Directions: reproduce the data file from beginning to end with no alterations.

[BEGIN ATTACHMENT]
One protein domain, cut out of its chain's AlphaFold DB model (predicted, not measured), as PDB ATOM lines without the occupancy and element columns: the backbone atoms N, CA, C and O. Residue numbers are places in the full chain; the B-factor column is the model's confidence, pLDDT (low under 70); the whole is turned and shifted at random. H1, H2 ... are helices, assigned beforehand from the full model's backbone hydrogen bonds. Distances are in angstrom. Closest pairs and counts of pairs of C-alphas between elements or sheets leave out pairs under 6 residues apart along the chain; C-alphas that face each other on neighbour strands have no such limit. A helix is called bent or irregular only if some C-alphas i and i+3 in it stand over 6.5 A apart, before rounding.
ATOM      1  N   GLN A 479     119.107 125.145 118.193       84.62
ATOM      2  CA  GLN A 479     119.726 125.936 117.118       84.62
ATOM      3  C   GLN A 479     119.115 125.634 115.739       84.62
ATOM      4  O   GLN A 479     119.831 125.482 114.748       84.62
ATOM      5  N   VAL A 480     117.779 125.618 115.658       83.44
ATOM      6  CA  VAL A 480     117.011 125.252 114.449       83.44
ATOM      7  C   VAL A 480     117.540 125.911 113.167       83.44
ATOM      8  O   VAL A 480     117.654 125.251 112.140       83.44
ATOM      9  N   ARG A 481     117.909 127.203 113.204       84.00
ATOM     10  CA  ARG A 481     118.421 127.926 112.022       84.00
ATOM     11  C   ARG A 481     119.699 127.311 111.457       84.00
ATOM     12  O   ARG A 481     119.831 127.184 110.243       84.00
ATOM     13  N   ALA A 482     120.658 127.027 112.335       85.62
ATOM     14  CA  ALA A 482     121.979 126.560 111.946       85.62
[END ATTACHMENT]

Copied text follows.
One protein domain, cut out of its chain's AlphaFold DB model (predicted, not measured), as PDB ATOM lines without the occupancy and element columns: the backbone atoms N, CA, C and O. Residue numbers are places in the full chain; the B-factor column is the model's confidence, pLDDT (low under 70); the whole is turned and shifted at random. H1, H2 ... are helices, assigned beforehand from the full model's backbone hydrogen bonds. Distances are in angstrom. Closest pairs and counts of pairs of C-alphas between elements or sheets leave out pairs under 6 residues apart along the chain; C-alphas that face each other on neighbour strands have no such limit. A helix is called bent or irregular only if some C-alphas i and i+3 in it stand over 6.5 A apart, before rounding.
ATOM      1  N   GLN A 479     119.107 125.145 118.193       84.62
ATOM      2  CA  GLN A 479     119.726 125.936 117.118       84.62
ATOM      3  C   GLN A 479     119.115 125.634 115.739       84.62
ATOM      4  O   GLN A 479     119.831 125.482 114.748       84.62
ATOM      5  N   VAL A 480     117.779 125.618 115.658       83.44
ATOM      6  CA  VAL A 480     117.011 125.252 114.449       83.44
ATOM      7  C   VAL A 480     117.540 125.911 113.167       83.44
ATOM      8  O   VAL A 480     117.654 125.251 112.140       83.44
ATOM      9  N   ARG A 481     117.909 127.203 113.204       84.00
ATOM     10  CA  ARG A 481     118.421 127.926 112.022       84.00
ATOM     11  C   ARG A 481     119.699 127.311 111.457       84.00
ATOM     12  O   ARG A 481     119.831 127.184 110.243       84.00
ATOM     13  N   ALA A 482     120.658 127.027 112.335       85.62
ATOM     14  CA  ALA A 482     121.979 126.560 111.946       85.62